How Telemedicine Saved Me Time, Money, and Anxiety - America's Future

December 19, 2019

Markets & Free Enterprise

How Telemedicine Saved Me Time, Money, and Anxiety

By: Brenée Goforth

No one likes being sick, but you know what is worse than being sick? Having to lug yourself to the doctor with a head cold and a runny nose. We’ve all been there – when you know you have something that is not going to take care of itself and you have to drag your feverish body to your primary care physician or your local urgent care. Heck, I was there last week – sick, tired, and in need of some medication I knew only an RX could fill.But this time I didn’t even have to get out of bed to see a doctor. That’s right, no waiting rooms, paperwork, or germy old magazines for me. I used telemedicine. Telemedicine is a growing practice that allows physicians and other health professionals like therapists to examine, diagnose, and treat patients from a distance. Usually through a video chat or a phone call, a medical professional can give you medical advice and even write prescriptions for you from miles away. 

I downloaded the Teladoc app, filled out my basic insurance information, and was talking to a doctor in less than 15 minutes. I pretty much knew what I had, so I described my issue to the doctor, and he prescribed me medication to pick up at my local pharmacy. The whole appointment took only five minutes, and I didn’t even have to leave my couch.

The experience of seeing a doctor can be extremely anxiety-inducing for a lot of people, myself includedNow, I wouldn’t exactly say I have iatrophobia (the fear of doctors), but I have cried my fair share in a doctor’s office. However, this experience was nothing like the ones before. Being in the comfort of my own home went a long way in reducing my anxiety about it all. In fact, I am almost looking forward to my next appointment!

Not only was the experience extremely convenient, but it was supremely inexpensive. The appointment cost me only $45, and they even told me the price before I scheduled a call with the doctor. For reference, last time I had this exact same health problem, I went to an urgent care nearby and was charged exactly $210. That is over 450 percent more expensive! Even if you don’t have health insurance, you can still save money and hassle using telemedicine. Many companies accept uninsured patients–Doctor on Demand, for instance, has a flat rate of $75 for uninsured customers.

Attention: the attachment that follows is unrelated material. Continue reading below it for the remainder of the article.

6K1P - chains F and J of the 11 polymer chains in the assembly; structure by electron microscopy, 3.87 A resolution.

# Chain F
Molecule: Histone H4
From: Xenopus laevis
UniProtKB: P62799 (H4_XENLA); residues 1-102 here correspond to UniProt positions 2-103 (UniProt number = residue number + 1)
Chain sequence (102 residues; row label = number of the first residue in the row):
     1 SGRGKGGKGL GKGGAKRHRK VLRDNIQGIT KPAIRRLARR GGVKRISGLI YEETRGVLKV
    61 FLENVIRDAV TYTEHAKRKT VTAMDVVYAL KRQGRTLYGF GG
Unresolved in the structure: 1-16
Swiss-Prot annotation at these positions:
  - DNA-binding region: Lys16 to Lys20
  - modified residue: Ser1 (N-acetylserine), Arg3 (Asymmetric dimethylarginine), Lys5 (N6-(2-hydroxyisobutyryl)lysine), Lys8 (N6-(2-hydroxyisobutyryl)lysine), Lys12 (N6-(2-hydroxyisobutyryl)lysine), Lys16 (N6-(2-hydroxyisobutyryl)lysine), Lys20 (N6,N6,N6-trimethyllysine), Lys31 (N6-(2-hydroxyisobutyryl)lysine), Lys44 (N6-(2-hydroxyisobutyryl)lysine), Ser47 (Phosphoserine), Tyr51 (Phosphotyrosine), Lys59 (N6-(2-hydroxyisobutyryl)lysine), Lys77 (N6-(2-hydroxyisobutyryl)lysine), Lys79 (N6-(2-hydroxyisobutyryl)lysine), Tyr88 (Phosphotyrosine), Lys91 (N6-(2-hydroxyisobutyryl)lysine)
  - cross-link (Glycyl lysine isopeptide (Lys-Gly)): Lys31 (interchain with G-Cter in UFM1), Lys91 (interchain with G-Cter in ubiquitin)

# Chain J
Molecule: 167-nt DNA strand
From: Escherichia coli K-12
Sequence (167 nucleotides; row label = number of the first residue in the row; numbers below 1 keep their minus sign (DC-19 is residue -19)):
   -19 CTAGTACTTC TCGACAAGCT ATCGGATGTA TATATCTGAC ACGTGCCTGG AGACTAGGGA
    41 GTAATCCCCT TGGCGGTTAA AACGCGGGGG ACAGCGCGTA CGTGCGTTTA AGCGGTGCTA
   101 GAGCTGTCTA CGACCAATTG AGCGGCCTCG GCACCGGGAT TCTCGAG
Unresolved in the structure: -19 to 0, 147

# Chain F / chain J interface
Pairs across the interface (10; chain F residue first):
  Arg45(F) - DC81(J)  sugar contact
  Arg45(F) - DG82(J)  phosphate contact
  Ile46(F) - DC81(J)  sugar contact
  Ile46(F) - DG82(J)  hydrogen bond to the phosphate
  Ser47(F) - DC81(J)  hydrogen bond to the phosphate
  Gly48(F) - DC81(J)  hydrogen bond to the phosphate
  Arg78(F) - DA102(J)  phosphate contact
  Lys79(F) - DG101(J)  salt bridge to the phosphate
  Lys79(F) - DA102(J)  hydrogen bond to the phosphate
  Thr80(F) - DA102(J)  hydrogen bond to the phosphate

What makes telemedicine so great is that it puts (at least some) power back in the hands of the consumer. Unlike a traditional doctor’s visit, where you don’t know the price of the visit until it is over, telehealth companies give you information up front about what a visit is going to cost. By no means does this market have “perfect information,” but at least it is getting us one step closer. With more telemedicine companies getting into the market, the healthcare industry (possibly for the first time ever) could start to see some meaningful competition. This healthcare model allows you and I the freedom to choose when (many offer appointments 27/4), where (your mobile device allows you to call a doctor from your couch, your office, your bathroom floor, etc.), and with whom (only want a lady doctor? There is a feature for that) you make an appointment. And that is a welcome change in healthcare.

Telemedicine is certainly not suited for everything. I mean, it’s no good if you have a broken arm or need surgery, but it can be used for a lot of things. You can get diagnosed and prescribed medications for common illnesses like pink eye or urinary tract infections (UTIs), you can receive counseling and therapy, and you can make a virtual appointment with a dermatologist for acne and skin issues. My telemedicine service even offers STI tests with results that are sent directly to your email. 

Like I said at the beginning, no one likes being sick, but at least your experience can be a little better (and cheaper!) next time if you try out telemedicine.